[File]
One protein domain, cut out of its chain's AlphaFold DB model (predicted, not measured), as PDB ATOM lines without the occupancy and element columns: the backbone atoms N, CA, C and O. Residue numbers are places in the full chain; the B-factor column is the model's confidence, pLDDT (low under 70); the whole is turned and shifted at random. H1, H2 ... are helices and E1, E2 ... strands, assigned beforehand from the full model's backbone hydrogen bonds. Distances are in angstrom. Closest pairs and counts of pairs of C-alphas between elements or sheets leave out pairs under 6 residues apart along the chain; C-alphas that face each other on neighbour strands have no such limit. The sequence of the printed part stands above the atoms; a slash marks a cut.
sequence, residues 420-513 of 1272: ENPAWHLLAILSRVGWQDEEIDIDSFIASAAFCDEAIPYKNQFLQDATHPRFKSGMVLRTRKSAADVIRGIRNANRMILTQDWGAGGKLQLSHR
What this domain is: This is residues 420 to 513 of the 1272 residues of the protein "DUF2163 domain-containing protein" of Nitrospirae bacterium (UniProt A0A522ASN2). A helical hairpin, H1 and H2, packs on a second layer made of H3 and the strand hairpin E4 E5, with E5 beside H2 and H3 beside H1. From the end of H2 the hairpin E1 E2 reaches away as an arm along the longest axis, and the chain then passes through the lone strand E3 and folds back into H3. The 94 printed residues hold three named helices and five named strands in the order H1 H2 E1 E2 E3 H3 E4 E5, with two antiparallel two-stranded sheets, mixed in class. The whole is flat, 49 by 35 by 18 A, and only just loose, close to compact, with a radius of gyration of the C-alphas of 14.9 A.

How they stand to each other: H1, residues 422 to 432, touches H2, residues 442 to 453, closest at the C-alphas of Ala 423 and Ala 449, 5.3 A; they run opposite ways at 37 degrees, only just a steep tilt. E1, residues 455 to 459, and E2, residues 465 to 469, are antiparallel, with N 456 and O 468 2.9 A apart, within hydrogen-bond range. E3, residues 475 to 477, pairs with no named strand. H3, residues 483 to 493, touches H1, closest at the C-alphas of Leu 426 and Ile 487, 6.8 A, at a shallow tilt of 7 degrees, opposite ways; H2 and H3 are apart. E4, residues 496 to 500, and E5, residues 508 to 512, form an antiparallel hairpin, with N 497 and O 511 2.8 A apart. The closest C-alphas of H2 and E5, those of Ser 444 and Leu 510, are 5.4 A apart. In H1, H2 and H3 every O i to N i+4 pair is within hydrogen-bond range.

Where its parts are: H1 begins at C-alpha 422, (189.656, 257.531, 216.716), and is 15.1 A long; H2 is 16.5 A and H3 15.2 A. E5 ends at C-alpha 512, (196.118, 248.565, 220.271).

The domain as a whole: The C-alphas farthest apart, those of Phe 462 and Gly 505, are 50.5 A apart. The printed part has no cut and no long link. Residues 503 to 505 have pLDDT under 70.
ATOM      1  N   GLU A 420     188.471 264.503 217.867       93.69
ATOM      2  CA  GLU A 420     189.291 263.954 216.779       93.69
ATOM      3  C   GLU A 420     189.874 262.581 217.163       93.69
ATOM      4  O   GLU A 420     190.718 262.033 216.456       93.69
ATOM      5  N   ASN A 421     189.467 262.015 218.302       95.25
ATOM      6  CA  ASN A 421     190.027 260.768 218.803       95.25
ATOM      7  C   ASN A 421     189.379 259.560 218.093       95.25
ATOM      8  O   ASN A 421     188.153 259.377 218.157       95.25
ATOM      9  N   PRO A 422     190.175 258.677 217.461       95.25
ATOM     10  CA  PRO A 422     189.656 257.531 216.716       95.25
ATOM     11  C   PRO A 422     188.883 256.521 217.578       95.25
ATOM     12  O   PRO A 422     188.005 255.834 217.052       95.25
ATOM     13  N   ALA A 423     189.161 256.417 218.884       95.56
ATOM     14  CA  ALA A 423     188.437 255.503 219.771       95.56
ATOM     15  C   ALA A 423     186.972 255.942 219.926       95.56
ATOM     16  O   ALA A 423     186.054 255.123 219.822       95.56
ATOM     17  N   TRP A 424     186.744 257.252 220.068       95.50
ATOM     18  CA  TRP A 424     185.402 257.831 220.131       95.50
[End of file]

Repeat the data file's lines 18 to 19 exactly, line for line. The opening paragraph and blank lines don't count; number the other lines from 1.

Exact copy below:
ATOM     13  N   ALA A 423     189.161 256.417 218.884       95.56
ATOM     14  CA  ALA A 423     188.437 255.503 219.771       95.56